We won our civil lawsuit and I believe it was because of each individual along the way who spoke up. None of us could have done it without the other. Each victim’s story was like a step on a ladder, leading us out of a sinkhole that opened up and sucked us down the day our kids disclosed what happened to them. One step at a time, we climbed, pulling each other up along the way. We made it out of the darkness, justice was served, and we moved on with our lives.
In January 2020, AB 218 went into effect to protect survivors of child sexual abuse. AB 218 opens a three-year “lookback window” for previously time-barred claims. This enables adult survivors of childhood sexual abuse in California, who previously had an expired statute, to file claims in the next three years regardless of their current age. Studies show that it takes survivors years to come forward, oftentimes later in their adult life. All survivors now have a chance to seek justice.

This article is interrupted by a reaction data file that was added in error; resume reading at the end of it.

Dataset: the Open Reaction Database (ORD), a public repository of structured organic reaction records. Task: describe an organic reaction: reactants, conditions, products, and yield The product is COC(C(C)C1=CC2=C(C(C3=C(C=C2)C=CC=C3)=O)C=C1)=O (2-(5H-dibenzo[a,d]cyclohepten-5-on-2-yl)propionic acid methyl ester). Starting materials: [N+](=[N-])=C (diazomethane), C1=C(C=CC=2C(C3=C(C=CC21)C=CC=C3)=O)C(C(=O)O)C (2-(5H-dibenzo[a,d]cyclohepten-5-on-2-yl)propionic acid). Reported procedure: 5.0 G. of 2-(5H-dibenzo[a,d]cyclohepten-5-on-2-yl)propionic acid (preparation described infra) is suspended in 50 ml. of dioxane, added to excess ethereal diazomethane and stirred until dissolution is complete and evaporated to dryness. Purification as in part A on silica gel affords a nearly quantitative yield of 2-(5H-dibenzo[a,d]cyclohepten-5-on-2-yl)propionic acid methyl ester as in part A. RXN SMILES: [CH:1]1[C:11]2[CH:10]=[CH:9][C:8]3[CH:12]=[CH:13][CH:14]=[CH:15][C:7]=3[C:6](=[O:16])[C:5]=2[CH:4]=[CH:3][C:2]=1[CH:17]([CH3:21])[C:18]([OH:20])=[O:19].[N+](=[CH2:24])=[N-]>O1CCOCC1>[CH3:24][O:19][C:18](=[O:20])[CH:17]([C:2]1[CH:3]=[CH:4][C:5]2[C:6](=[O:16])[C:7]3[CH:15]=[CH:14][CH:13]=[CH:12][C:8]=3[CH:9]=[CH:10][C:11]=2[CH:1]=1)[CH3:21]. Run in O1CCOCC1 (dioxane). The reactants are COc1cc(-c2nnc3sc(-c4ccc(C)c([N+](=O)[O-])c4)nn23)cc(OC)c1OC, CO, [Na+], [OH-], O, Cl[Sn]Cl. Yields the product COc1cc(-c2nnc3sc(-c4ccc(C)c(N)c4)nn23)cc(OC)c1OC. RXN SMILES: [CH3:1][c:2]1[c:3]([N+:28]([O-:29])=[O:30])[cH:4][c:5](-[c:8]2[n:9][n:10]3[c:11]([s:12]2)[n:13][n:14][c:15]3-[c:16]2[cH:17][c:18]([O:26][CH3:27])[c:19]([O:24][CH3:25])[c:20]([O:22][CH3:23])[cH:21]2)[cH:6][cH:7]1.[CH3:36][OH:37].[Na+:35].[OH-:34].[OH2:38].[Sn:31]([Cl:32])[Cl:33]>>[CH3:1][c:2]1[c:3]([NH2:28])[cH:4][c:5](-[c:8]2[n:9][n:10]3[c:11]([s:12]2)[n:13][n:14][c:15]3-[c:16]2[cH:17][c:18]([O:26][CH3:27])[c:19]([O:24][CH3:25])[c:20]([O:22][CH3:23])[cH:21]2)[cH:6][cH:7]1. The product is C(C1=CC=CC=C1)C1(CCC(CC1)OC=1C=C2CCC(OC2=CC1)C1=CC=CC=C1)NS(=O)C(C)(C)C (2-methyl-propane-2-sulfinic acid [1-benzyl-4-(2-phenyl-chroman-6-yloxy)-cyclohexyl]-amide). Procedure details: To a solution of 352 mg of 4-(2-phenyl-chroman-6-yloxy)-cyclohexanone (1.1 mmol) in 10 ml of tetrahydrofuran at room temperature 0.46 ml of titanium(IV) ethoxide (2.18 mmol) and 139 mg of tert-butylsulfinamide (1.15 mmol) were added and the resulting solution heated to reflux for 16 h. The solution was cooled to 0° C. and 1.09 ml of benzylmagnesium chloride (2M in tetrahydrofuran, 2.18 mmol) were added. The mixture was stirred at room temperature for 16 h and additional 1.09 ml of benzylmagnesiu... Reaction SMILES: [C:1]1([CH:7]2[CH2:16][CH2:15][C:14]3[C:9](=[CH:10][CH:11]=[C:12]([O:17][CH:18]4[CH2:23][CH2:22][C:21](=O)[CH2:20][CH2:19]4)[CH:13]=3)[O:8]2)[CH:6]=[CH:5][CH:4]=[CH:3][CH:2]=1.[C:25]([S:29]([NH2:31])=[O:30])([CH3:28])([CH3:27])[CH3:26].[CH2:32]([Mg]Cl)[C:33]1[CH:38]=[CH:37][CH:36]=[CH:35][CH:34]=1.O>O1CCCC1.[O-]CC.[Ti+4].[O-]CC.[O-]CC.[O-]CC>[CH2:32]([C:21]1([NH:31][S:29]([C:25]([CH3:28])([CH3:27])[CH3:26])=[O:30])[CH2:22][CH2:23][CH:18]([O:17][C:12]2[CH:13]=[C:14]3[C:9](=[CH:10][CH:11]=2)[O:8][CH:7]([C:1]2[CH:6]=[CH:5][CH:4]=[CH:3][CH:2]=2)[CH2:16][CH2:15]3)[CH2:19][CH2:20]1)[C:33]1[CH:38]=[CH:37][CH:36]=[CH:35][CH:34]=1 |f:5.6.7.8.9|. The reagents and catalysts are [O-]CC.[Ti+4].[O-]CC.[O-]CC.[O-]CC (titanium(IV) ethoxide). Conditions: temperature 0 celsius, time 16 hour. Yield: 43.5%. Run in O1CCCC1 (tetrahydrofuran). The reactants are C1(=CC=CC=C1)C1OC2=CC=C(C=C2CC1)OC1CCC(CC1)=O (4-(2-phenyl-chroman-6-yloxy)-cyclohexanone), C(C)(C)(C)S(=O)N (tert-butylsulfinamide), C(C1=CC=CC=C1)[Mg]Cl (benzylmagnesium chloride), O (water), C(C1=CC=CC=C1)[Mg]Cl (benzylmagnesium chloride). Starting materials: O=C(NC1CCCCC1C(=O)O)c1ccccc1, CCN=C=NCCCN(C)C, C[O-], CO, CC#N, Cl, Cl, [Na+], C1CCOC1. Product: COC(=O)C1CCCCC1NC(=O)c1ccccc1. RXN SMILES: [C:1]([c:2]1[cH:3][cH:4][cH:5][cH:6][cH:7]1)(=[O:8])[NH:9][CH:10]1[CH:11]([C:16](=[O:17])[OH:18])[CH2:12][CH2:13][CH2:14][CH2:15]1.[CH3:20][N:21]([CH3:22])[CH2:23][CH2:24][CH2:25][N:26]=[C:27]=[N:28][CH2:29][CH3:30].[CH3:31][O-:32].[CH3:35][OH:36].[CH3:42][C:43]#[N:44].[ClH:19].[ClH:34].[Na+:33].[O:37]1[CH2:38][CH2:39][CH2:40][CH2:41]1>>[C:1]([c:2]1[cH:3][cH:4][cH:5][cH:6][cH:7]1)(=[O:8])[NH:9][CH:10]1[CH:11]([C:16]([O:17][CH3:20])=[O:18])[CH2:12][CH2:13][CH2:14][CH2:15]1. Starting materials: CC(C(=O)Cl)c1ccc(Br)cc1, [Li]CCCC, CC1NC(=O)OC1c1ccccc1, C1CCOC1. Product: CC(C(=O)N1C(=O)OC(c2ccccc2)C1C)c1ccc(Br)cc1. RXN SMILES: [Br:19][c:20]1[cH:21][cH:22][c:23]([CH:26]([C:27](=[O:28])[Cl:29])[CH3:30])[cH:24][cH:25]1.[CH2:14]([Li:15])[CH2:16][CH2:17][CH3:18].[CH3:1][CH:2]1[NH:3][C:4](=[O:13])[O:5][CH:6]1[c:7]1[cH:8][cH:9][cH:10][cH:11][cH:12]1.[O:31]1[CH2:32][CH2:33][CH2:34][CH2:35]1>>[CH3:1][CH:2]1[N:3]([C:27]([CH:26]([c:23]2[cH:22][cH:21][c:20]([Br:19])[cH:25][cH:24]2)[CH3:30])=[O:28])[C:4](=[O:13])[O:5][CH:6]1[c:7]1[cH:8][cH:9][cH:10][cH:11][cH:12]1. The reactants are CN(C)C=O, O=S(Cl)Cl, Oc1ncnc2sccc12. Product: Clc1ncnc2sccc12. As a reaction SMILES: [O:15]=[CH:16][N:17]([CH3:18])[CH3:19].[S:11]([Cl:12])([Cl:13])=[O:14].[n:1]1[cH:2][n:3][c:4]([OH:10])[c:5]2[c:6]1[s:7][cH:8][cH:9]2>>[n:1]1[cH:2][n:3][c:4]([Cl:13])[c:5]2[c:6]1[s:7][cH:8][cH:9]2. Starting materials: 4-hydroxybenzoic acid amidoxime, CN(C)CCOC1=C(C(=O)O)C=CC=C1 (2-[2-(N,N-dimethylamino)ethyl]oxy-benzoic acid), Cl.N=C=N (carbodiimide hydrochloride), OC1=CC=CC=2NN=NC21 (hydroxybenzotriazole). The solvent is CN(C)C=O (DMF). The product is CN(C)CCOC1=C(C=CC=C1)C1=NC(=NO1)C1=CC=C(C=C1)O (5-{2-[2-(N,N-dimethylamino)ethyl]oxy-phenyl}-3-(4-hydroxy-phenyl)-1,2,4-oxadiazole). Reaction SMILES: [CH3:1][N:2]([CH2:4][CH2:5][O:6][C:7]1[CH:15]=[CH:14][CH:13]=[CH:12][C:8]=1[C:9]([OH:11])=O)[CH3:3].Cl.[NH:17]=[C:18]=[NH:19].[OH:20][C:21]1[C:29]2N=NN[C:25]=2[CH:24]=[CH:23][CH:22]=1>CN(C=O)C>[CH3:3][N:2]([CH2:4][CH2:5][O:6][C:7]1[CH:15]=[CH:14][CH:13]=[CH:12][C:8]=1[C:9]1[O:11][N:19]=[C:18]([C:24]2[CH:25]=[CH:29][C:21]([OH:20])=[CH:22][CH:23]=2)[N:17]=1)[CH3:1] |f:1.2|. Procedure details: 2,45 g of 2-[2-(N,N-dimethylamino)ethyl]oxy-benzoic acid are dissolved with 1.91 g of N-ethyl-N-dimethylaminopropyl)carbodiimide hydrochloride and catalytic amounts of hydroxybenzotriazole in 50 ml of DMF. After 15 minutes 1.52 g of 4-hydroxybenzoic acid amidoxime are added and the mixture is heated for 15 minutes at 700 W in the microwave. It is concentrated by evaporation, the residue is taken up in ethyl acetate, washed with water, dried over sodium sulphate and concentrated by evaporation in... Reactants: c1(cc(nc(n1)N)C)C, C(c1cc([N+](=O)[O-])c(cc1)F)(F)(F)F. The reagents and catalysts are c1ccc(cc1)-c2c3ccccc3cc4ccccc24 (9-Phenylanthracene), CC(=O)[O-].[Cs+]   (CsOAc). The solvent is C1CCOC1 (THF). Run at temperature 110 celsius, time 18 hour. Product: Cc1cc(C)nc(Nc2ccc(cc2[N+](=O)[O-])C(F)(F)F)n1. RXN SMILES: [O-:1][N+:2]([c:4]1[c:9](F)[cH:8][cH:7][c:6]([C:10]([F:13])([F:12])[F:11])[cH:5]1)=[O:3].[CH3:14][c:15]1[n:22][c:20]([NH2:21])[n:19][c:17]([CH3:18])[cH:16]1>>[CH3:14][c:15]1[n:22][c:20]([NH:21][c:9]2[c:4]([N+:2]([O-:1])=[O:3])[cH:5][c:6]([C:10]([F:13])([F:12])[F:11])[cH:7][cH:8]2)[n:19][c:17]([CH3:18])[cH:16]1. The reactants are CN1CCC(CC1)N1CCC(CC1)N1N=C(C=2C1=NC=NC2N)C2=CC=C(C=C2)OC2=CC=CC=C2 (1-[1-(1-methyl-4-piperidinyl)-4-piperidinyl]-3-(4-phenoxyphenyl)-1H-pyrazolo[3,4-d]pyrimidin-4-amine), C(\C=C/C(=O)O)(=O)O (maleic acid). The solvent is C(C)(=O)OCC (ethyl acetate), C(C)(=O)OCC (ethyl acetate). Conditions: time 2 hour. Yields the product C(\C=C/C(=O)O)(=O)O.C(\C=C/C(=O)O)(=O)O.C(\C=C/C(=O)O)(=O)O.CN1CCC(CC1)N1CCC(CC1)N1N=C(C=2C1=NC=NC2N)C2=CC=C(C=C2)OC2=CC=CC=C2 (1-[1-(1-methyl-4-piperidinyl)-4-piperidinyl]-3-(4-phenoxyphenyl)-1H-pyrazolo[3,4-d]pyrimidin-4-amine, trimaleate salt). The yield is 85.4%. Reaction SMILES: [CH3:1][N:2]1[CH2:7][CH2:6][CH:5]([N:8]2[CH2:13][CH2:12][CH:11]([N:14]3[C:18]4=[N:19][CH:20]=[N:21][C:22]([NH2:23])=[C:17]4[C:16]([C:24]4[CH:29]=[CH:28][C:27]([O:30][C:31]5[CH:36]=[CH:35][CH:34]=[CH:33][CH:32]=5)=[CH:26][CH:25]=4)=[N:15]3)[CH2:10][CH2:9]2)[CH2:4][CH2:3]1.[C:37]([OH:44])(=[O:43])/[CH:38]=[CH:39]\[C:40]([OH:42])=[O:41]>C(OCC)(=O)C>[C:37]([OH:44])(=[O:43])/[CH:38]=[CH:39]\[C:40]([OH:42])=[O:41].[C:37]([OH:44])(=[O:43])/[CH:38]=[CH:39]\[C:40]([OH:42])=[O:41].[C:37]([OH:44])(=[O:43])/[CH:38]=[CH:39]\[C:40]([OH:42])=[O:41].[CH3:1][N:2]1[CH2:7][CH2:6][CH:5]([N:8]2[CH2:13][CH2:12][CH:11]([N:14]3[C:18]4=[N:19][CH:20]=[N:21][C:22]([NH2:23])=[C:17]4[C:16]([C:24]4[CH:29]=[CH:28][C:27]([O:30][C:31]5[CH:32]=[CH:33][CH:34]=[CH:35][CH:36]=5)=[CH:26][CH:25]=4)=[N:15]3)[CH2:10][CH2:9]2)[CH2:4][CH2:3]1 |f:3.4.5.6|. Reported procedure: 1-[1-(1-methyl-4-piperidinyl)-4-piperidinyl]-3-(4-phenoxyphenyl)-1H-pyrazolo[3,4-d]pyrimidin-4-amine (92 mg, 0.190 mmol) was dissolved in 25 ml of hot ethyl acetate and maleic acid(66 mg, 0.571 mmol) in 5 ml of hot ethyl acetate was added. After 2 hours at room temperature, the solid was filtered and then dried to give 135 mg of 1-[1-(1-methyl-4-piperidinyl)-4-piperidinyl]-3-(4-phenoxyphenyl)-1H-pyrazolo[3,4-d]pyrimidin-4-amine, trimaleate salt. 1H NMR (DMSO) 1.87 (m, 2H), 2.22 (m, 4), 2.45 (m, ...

For cases that occurred after January 1, 2020, AB 218 also increases the time limit for an individual to bring a civil lawsuit for damages suffered as a result of childhood sexual assault. Survivors can file to the later of 40-years-old, or five years from the date of discovery for related damages. The date of the discovery is when the person discovers or reasonably should have discovered that the psychological injury or illness occurring after the age of 18 was caused by the childhood sexual assault.
If you have questions about reporting sexual assault or think you or a loved one was potentially abused, please call The Pride Law Firm for a free, strictly private legal consultation at (619) 516-8166.